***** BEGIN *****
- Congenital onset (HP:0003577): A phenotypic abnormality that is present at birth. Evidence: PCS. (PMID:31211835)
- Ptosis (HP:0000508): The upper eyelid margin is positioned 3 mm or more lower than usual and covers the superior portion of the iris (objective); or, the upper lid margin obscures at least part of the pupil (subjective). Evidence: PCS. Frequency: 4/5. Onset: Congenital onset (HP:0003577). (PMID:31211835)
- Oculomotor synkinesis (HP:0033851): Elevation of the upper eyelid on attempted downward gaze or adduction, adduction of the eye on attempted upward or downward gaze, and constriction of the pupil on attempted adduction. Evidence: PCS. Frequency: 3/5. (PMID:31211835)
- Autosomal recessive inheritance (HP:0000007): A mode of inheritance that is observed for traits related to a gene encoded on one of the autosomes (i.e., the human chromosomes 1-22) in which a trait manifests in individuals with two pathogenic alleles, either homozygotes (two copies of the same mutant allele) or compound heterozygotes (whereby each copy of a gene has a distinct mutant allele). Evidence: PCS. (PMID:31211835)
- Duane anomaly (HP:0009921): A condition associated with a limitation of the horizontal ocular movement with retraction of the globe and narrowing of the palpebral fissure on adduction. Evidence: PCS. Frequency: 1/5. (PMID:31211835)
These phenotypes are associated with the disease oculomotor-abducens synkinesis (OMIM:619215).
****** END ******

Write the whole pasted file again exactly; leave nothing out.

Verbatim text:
- Congenital onset (HP:0003577): A phenotypic abnormality that is present at birth. Evidence: PCS. (PMID:31211835)
- Ptosis (HP:0000508): The upper eyelid margin is positioned 3 mm or more lower than usual and covers the superior portion of the iris (objective); or, the upper lid margin obscures at least part of the pupil (subjective). Evidence: PCS. Frequency: 4/5. Onset: Congenital onset (HP:0003577). (PMID:31211835)
- Oculomotor synkinesis (HP:0033851): Elevation of the upper eyelid on attempted downward gaze or adduction, adduction of the eye on attempted upward or downward gaze, and constriction of the pupil on attempted adduction. Evidence: PCS. Frequency: 3/5. (PMID:31211835)
- Autosomal recessive inheritance (HP:0000007): A mode of inheritance that is observed for traits related to a gene encoded on one of the autosomes (i.e., the human chromosomes 1-22) in which a trait manifests in individuals with two pathogenic alleles, either homozygotes (two copies of the same mutant allele) or compound heterozygotes (whereby each copy of a gene has a distinct mutant allele). Evidence: PCS. (PMID:31211835)
- Duane anomaly (HP:0009921): A condition associated with a limitation of the horizontal ocular movement with retraction of the globe and narrowing of the palpebral fissure on adduction. Evidence: PCS. Frequency: 1/5. (PMID:31211835)
These phenotypes are associated with the disease oculomotor-abducens synkinesis (OMIM:619215).